Category Criminal Law

SCC’s May Appeals Affect Paralegal Scope Matters

  The Supreme Court of Canada’s list of appeals for May includes several cases that could affect the paralegal scope of practice. Employment, privilege and privacy are among the key principles the court is asked to consider this month:     David M. Potter v. New Brunswick Legal Aid Services Commission, a statutory body corporate […]

‘Public Interest’ Ground in Recent POA Appeals

Fourth-year paralegal student Karen Fair takes a look at two recent POA Court of Appeal matters, and the “common ground” that links them. The Court of Appeal for Ontario recently released two decisions, R. v. A.E., 2013 ONCA 713 and R. v. Ul-Rashid, 2013 ONCA 782, dealing with appeals of Provincial Offences Act decisions. Both […]

A Hunch is Just a Hunch – Superior Court

It was a lesson about using “flimsy grounds” for stopping people on suspicion of texting while driving — an Ontario Superior Court judge has thrown out an alcohol-related conviction and stayed further proceedings. “This was an investigation that used an initial stop on flimsy grounds which became immediately an investigation of a drinking and driving […]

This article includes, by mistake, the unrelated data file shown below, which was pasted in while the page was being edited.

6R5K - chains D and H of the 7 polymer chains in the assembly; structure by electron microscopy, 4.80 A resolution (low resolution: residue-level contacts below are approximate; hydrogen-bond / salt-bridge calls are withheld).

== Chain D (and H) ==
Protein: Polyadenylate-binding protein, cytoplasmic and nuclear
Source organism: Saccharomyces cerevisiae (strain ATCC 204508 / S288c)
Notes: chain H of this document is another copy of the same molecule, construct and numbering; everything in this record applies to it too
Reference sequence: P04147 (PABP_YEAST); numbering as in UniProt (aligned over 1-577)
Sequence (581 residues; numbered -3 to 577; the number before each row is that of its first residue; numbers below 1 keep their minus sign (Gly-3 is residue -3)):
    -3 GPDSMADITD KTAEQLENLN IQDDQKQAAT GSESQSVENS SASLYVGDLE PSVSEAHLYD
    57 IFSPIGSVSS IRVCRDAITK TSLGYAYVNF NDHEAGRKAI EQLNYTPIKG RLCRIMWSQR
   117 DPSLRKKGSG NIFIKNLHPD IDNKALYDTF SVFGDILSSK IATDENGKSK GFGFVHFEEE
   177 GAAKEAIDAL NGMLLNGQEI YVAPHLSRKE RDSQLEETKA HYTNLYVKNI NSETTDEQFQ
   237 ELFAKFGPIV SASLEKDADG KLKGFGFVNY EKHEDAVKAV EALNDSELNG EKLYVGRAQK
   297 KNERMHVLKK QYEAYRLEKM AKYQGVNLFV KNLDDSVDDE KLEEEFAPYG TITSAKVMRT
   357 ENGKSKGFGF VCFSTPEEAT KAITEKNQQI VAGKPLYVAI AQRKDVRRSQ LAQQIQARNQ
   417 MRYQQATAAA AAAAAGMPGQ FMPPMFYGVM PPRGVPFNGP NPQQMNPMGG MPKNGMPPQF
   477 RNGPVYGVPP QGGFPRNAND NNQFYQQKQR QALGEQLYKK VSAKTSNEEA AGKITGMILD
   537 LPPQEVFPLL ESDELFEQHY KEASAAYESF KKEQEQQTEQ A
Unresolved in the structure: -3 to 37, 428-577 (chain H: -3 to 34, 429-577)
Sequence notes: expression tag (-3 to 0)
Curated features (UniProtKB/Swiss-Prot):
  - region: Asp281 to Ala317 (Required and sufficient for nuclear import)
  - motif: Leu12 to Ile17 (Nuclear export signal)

Top-10: Paralegal News From 2013

With six years of regulation under our belts, every year is a big year for Ontario’s 5,000 or so paralegals. Still, 2013 is a stand-out, when it comes to significant events. Court decisions, association realignment, legislative changes and governance issues had immediate effects on the profession. While it was difficult to narrow down just 10 […]

OCA Overturns Misplaced Gladue “Overemphasis”

In a decision that re-examines the application of Gladue principles, the Ontario Court of Appeal set aside a lower court’s sentence in a sexual interference case. Finding that the trial judge “overemphasized” Gladue principles in sentencing an aboriginal man who had a sexual relationship with a friend of his daughter, the court suggested three years […]

Cell Phone, Computer Searches Need Prior Warrant: SCC

In a case related to the limits of police authority to search computers and electronic devices, the Supreme Court of Canada has found that police need specific, prior judicial authorization to search the contents of devices found during a premises search — a conventional warrant does not permit the search of personal computers and mobile […]

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